New York decriminalizes marijuana: what you need to know

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New Yorkers caught with personal amounts of cannabis will no longer be considered criminals.

Despite failing to completely legalize marijuana earlier this year, a new law has changed possession of small amounts of marijuana from a low-level misdemeanor to a non-criminal violation.

Governor Andrew Cuomo signed the new bill last month, CBS New York reports.

The law reduces the penalty for minor possession from a low-level misdemeanor to a non-criminal violation punishable by fine. Anyone caught with less than an ounce would pay a $50 fine, while holding between one to two ounces would incur a maximum $200 fine.

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Perhaps the most important component of the bill is the expungement of over 150,000 previous marijuana convictions, many of which unfairly targeted minorities. The records of crimes involving the possession of 25 grams or less of marijuana will now be sealed.

“Although New York has had some form of decriminalization since 1977, the criminalization of marijuana continued to harm communities, break up families, and cost New York taxpayers billions of dollars over the last forty years,” said Tyler McFadden, a Political Associate for NORML, to Rolling Stone. “State legislators made the right choice by taking this important step to decriminalize marijuana and expunge past records, and the move gives legislators and activists the momentum they need to finally legalize marijuana in the Empire State.”

Despite the reduction in punishment, there are still many ways to run into trouble with pot in New York:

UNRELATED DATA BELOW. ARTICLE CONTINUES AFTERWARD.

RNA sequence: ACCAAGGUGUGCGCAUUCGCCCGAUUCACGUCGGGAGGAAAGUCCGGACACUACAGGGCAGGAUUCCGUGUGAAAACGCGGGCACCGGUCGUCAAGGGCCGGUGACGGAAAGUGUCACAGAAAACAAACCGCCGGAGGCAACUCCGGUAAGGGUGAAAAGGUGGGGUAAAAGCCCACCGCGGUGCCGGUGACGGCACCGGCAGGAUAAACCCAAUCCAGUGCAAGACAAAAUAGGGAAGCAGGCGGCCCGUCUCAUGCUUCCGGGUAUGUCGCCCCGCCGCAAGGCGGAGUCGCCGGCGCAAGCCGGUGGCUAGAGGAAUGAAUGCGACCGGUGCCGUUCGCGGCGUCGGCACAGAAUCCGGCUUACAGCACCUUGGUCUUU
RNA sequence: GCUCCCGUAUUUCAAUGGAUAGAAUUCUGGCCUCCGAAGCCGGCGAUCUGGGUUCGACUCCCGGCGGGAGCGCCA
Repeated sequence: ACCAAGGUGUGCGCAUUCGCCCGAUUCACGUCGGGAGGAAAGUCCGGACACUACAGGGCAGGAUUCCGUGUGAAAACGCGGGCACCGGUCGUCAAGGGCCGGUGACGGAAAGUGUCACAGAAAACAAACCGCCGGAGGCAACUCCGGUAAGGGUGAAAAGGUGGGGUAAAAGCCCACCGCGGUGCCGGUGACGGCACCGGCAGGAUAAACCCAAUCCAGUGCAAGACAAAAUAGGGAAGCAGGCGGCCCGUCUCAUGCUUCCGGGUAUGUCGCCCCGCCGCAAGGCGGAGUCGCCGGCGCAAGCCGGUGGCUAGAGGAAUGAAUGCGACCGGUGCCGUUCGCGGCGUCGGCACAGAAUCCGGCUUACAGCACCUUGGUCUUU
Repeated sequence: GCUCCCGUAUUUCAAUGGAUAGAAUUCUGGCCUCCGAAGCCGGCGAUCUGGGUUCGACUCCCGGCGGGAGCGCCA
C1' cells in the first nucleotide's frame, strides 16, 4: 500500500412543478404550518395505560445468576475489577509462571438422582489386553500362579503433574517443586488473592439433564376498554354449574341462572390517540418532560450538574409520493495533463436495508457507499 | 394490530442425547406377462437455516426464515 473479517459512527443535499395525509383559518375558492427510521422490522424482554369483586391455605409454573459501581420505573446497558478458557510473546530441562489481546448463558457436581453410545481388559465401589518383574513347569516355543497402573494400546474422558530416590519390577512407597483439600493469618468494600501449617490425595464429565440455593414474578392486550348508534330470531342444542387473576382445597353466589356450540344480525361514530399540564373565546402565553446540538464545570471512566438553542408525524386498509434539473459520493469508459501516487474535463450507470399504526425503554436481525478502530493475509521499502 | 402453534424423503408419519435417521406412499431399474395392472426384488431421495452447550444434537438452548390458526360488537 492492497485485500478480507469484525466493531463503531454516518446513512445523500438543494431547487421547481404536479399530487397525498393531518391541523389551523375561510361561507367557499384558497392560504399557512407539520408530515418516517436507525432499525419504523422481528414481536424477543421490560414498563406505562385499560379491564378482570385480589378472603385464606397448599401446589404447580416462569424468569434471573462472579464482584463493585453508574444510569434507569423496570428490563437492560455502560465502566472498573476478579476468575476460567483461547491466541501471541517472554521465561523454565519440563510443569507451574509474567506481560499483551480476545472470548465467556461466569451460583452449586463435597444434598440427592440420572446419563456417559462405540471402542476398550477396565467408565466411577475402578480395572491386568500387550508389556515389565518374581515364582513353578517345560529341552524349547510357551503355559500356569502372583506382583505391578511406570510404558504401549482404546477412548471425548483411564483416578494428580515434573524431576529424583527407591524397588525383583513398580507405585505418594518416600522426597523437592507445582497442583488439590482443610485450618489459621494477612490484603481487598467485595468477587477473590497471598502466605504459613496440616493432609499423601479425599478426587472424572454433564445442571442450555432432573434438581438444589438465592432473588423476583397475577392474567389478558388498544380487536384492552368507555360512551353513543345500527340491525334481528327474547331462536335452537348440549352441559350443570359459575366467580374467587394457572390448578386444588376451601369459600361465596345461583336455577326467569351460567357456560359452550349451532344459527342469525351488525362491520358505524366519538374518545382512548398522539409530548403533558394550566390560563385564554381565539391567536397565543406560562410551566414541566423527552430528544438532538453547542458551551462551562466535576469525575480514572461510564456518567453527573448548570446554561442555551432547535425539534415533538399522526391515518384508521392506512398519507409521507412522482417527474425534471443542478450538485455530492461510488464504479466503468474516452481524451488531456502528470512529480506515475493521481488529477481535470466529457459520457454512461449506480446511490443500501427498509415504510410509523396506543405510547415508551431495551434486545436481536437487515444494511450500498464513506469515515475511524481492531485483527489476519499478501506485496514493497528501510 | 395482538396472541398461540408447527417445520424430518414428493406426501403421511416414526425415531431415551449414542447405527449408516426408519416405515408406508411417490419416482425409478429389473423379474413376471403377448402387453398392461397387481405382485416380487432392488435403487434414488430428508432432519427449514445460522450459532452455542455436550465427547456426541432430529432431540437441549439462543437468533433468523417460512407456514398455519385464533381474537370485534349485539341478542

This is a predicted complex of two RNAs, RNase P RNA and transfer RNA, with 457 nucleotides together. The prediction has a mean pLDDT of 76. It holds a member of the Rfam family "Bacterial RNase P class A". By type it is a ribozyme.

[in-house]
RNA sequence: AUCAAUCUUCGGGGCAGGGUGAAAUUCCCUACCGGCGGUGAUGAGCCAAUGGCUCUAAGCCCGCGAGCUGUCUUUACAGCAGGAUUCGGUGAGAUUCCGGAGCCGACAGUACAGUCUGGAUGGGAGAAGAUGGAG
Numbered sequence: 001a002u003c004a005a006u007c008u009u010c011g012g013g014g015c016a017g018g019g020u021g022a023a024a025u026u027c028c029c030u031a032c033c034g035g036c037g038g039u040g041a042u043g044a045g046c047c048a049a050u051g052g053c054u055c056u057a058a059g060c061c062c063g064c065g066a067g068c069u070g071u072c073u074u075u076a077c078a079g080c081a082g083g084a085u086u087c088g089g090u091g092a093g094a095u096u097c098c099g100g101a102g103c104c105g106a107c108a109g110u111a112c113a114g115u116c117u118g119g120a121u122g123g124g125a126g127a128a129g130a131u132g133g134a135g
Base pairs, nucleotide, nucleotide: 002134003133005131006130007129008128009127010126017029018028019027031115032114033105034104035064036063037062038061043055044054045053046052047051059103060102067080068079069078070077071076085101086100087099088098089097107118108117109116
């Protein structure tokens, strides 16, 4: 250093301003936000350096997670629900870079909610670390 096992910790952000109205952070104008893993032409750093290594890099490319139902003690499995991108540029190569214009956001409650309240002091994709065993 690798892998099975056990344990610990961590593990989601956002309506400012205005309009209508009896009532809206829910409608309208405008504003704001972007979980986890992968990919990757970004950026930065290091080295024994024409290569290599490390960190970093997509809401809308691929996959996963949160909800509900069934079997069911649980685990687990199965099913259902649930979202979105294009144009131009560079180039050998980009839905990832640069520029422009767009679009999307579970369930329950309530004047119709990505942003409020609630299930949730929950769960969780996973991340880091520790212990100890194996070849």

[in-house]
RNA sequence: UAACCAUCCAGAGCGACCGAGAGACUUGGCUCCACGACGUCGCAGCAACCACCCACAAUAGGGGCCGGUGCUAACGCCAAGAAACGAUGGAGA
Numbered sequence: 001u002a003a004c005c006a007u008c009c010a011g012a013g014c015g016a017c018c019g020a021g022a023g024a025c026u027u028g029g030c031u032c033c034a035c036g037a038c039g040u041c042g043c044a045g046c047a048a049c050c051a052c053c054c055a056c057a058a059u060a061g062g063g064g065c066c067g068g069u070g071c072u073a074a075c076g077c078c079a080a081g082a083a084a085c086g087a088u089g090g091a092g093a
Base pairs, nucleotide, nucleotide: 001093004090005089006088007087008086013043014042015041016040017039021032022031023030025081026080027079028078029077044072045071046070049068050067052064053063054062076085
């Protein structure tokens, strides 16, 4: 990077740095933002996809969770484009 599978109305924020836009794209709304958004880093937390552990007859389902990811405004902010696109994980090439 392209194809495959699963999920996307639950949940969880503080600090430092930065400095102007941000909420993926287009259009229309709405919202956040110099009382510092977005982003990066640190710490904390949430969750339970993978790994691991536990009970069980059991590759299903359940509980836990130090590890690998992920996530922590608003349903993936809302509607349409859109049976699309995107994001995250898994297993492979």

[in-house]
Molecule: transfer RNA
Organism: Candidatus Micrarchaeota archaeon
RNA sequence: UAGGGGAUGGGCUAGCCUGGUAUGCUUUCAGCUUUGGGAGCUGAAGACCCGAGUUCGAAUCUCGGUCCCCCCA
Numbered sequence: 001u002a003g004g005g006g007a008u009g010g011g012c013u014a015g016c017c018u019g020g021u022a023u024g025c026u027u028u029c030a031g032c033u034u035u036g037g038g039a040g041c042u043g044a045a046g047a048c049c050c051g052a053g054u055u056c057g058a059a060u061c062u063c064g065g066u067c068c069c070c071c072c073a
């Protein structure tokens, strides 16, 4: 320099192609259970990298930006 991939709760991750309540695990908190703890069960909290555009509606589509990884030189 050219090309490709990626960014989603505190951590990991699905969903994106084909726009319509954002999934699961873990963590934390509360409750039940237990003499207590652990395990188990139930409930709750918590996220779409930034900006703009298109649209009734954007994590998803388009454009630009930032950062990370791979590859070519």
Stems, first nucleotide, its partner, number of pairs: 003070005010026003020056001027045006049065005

Smoking weed is still illegal.

Just as all parks, beaches, school grounds, subway stations, and several other outdoor public spaces prohibit smoking cigarettes, that also includes pot.

Stops and searches are still legal if police smell marijuana.

This major loophole could allow interactions to continue between police and individuals who have already been affected by crimes involving marijuana.

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Police can still arrest violators.

Police officers are allowed to take accused violators into custody if they don’t show identification, or if they are from out of state.

A low-level misdemeanor can significantly affect offenders.

Although possession will no longer be considered a criminal conviction, its history can be almost as damaging. “It’s still something that shows up on your record and stays with you for a very long time,” Emma Goodman, a lawyer for the Legal Aid Society, told Gothamist. “And it can affect your ability to get jobs and housing and all of the things that criminal convictions can affect.

Oscar Pascual is the editor of Smell the Truth, syndicated on GreenState and SFGATE. Smell The Truth is one of the internet’s most popular destinations for cannabis-related news and culture. This blog is not written or edited by Hearst. The authors are solely responsible for the content.